rss
Evid Based Nurs doi:10.1136/eb-2014-101786
  • Child health
  • Systematic review and meta-analysis

Exposure to selective serotonin reuptake inhibitors in late pregnancy increases the risk of persistent pulmonary hypertension of the newborn, but the absolute risk is low

  1. Marlene P Freeman2
  1. 1Department of Psychiatry and Obstetrics and Gynecology, University of Massachusetts Medical School/UMass Memorial Medical Center, Worcester, Massachusetts, USA;
  2. 2Department of Psychiatry, Harvard Medical School/Massachusetts General Hospital, Boston, Massachusetts, USA
  1. Correspondence to: Dr Nancy Byatt, Department of Psychiatry and Obstetrics and Gynecology, University of Massachusetts Medical School/UMass Memorial Medical Center, 55 Lake Avenue North, Worcester, MA 01655, USA; nancy.byatt{at}umassmemorial.org

Commentary on:

Implications for practice and research

  • Persistent pulmonary hypertension in newborns (PPHN) is rare and, despite a small increased risk when selective serotonin reuptake inhibitors (SSRIs) are used in late pregnancy, the absolute risk of PPHN remains low.

  • Considering the risk of relapse into depression, the available evidence does not support discontinuation of SSRIs during pregnancy due to concerns about PPHN.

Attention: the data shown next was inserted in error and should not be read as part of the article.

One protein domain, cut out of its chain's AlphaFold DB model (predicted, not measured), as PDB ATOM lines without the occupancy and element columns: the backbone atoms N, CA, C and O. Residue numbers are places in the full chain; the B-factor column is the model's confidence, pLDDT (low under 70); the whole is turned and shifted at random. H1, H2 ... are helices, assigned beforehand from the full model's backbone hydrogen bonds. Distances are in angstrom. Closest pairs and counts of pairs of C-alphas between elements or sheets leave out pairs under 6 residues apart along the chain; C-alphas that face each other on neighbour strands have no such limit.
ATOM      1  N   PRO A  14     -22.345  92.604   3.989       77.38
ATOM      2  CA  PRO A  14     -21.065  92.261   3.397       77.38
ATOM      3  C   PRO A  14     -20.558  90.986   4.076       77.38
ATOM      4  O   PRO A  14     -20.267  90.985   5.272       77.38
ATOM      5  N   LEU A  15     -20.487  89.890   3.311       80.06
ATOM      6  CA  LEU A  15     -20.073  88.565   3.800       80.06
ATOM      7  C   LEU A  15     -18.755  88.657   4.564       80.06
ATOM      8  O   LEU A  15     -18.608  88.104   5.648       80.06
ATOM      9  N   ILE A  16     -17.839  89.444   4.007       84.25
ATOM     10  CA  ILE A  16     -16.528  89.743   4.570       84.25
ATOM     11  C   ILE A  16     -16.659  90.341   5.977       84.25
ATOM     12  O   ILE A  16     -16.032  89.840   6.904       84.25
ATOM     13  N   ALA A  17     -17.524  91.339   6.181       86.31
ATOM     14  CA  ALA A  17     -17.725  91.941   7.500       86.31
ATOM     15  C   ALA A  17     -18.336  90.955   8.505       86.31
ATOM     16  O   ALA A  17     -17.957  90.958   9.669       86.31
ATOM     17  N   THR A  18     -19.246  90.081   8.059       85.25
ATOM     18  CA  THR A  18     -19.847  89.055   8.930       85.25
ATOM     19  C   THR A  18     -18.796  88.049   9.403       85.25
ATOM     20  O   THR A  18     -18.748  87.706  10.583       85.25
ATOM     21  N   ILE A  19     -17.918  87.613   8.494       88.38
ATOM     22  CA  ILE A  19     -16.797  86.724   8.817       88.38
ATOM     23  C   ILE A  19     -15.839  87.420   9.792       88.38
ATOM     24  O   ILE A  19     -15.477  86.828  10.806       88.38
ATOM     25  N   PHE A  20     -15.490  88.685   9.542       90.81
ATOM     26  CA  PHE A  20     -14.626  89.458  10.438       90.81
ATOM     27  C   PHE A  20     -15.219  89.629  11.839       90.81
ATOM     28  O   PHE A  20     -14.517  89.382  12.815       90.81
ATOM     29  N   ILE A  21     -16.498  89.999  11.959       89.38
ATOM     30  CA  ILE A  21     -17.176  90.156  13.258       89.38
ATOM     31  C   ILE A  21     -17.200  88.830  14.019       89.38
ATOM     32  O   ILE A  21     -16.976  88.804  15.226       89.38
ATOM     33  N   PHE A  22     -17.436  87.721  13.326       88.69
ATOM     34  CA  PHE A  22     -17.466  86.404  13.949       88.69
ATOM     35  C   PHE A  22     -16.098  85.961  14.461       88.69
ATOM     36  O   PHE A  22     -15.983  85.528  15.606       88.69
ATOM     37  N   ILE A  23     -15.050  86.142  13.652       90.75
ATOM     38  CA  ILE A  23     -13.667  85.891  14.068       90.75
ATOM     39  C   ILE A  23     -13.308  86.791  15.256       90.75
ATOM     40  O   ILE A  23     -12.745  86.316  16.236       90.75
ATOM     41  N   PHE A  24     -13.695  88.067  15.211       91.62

• Future research needs to consistently either examine or control for factors that may be associated with PPHN, including treatments for underlying maternal psychiatric illness.

Context

Depression in pregnancy is common and has adverse effects on birth outcomes, mother–infant attachment, and the behaviour and development of infants and children.1–4 While effective …

No Related Web Pages

Free Sample

This recent issue is free to all users to allow everyone the opportunity to see the full scope and typical content of EBN.
View free sample issue >>

EBN Journal Chat

The EBN Journal Chat offers readers the opportunity to participate in discussion about research articles and commentaries from Evidence Based Nursing (EBN).

How to participate >>

Don't forget to sign up for content alerts so you keep up to date with all the articles as they are published.

Navigate This Article